"Beyond Hubble: NASA's Origins Program Searches for the Beginnings of the Universe" will be the theme for a free public lecture describing NASA's Origins program. The lecture will be held at 7 p.m. Thursday, Feb. 27, in JPL's von Karman Auditorium, 4800 Oak Grove Drive, Pasadena. Seating is on a first-come, first-served basis.
NASA's Origins program will use a suite of sophisticated space telescopes to determine the origins of the universe, galaxies, stars and planets. Additionally, the program will try to learn whether Earthlike planets possible of sustaining some form of life exist around nearby stars.
Origins will develop and operate astronomical observatories more advanced than the current fleet of facilities within the first two decades of the next millennium. Origins missions will include four space-based observatories -- the Space Infrared Telescope Facility, the Next Generation Space Telescope, the Space Interferometry Mission and the Terrestrial Planet Finder. Supplementing data gathered by Origins space telescopes will be Earth-based observations using the two 10-meter (33-foot) Keck telescopes in Mauna Kea, Hawaii.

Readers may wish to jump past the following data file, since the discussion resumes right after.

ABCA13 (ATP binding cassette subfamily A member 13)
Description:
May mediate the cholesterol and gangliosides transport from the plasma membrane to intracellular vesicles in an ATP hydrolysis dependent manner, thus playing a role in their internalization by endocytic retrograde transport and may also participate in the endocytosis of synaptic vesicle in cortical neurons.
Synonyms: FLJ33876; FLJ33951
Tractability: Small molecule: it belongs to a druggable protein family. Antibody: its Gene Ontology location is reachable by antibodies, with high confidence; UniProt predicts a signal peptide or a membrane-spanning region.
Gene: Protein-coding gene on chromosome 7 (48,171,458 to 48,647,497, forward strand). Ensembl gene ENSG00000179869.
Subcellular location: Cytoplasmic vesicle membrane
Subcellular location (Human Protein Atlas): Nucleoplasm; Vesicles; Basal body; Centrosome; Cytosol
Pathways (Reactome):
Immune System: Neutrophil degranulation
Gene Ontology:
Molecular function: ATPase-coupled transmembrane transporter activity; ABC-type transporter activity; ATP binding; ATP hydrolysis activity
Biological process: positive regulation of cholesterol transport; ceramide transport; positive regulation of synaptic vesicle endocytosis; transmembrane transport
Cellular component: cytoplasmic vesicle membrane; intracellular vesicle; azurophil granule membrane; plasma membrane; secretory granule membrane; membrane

Origins is managed for NASA by the Origins Program Office within JPL's Space and Earth Science Programs Directorate.
The lecture will be presented by Dr. Firouz Naderi, JPL manager for the Origins program. Dr. Naderi has formerly been project manager for the NASA Scatterometer and SeaWinds projects, and has served as the program manager at NASA Headquarters for the Advanced Communications Technology Satellite Program.
This lecture is part of the von Karman Lecture Series held monthly by the JPL Public Information Office. JPL is located at 4800 Oak Grove Drive in Pasadena. A web site on the lecture series is located at http://www.jpl.nasa.gov/lecture. For directions and other information, call the Public Information Office at (818) 354-5011.
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